Laser oscillator contained gain fiber, a 7×1 end-pumped combiner and a pair of fiber Bragg gratings. Double clad ytterbium-doped fiber (YDF) manufactured by Nufern was employed as gain fiber, which had a core diameter of 20 µm (NA=0.06) and an inner cladding diameter of 400 µm (NA=0.46). A microscope image of the inner cladding shape was shown in the inset of Fig.1, which was observed by surface mapping microscope. The absorption of ytterbium doped fiber at 975 nm was 1.7 dB/m and the fiber length was 10 m. The laser cavity was formed by a pair of fiber Bragg gratings (FBG). One of them was used as the high reflector and the other was used as the output coupler. The output fiber of 7×1 end-pumped combiner was passive fiber with core diameter of 20 µm (NA=0.06) and inner cladding diameter of 400 µm (NA=0.46). Pump delivery fiber of combiner had a diameter of 200/220 µm (NA=0.22). Seven 25 W fiber-coupled laser diodes (200/280 µm 0.22 NA delivery fiber) were employed to provide 975 nm pump power.
The first power amplifier stage consisted of gain fiber and a (6+1)×1 end-pumped combiner with signal feed-through, spliced to the delivery fiber of oscillator. The gain fiber used in amplifiers was same to that in laser oscillator and the length was 13 m. The (6+1)×1 combiner made by ITF had a structure of tapered fiber bundle. In this special configuration, six pump delivery fibers and one signal input fiber were coupled to the inner cladding and the core of the double clad output fiber respectively. The pump fibers were also standard 200/220 µm fiber (NA=0.22). Both signal input fiber and double clad output fiber were germaniumdoped fiber (GDF) with a core diameter of 20 µm (NA=0.06) and circle inner cladding diameter of 400 µm (NA=0.46), which were compatible with gain fiber. The combiner provided 0.05 dB of insertion loss for pump power and the insertion loss for signal was approximately 0.1 dB. This booster amplifier was pumped by six 25 W laser diodes of 975 nm (200/220 µm 0.22 NA delivery fiber).
The configuration of the second power amplifier stage was similar to the first amplifier stage. The length of ytterbium doped fiber was 14.5 m. The insertion loss of combiner for signal was approximately 0.3 dB. At the output of monolithic fiber laser system an end-cap with length of 1.5 mm and angle of 8 degree was employed to minimize back-reflection into the amplifier and avoid the surface damage.
In this experiment, the tolerance of wavelength of all laser diodes was ±3 nm and the spectral width was approximately 4 nm. Since the absorption of ytterbium around 975 nm was extremely wavelength dependant, depending upon optical characteristics of laser diodes gain fiber probably gave us only around 1.2 dB/m of absorption.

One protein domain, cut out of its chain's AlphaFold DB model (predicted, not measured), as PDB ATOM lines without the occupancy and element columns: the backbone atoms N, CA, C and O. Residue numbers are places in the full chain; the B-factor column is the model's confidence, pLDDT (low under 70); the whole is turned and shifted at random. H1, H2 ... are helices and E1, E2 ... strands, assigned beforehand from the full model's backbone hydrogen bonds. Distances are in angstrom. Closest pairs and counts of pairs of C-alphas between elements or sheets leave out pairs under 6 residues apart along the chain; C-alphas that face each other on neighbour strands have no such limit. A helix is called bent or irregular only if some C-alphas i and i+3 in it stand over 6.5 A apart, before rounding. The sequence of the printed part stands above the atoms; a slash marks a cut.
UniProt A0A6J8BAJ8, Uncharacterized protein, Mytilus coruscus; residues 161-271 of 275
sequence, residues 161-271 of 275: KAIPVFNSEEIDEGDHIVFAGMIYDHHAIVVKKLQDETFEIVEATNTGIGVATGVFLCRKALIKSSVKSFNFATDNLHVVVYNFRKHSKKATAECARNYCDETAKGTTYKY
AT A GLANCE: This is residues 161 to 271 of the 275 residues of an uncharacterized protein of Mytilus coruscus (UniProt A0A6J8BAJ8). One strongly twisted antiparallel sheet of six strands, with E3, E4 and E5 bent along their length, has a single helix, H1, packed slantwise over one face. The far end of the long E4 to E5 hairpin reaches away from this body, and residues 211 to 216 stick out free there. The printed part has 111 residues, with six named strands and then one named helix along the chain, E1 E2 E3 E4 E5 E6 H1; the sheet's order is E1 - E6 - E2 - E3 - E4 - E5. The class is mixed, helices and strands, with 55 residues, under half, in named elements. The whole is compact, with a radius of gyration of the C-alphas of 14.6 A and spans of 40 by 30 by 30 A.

3. Connection between two power amplifier stages
Because of the special structure of tapered fiber bundles for end-pumped, light accepted by the input fiber of end-pumped combiner must be in the core. If the signal or the unabsorbed pump light from previous stage was propagating in the inner cladding of input fiber, the combiner would be heated up and possible to be destroyed. When connected the second power amplifier stage by splicing the delivery fiber of the first amplifier stage and the input fiber of combiner, we found that the quality of connection affected the performance of combiner significantly because of operating at multi-100 W high power level. The analysis of this phenomenon was described as follow.
Firstly, signal power in the cladding of input fiber induced by splice joint would dissipate on the combiner and may destroy it. Fusion splice between 20/400 µm circle inner cladding GDF fiber and 20/400 µm octagonal inner cladding YDF fiber was a challenging assignment. The geometric shape of inner cladding of two fibers was not symmetrical and the cores were not in the center of fiber as a result of manufacturing errors. Usually, the fiber cores could be aligned well prior to splicing, but the eccentric cladding fibers could not align to each other’s cladding. As a result of surface tension that acted to align the cladding of the two tips together, the cores were slightly mismatched during joint formation. This phenomenon often occurred in the experiment when two non-concentricity fibers were spliced. The micrograph of typical splice completed by Vytran FFS-2000 splicer was shown in Fig. 2 (a). The fusion splice loss of 20/400 µm fibers versus deviation of core position was presented in Fig. 2 (b). With 1 or 2 micron error in the core position, the splice loss would be small when the mode field diameter was large. However, since signal power was multi-100 W class, only 0.15 dB of optical loss would make end-pumped combiner sustain too much dissipated power.
Secondly, unabsorbed pump light propagating along inner cladding of input fiber would dissipate on the combiner. That was why we used a longer gain fiber length to avoid a large amount of pump light from passing through. However, too long gain fiber would lead to decreasing of laser efficiency. So pump light from previous stage was also a factor influencing the performance of combiner.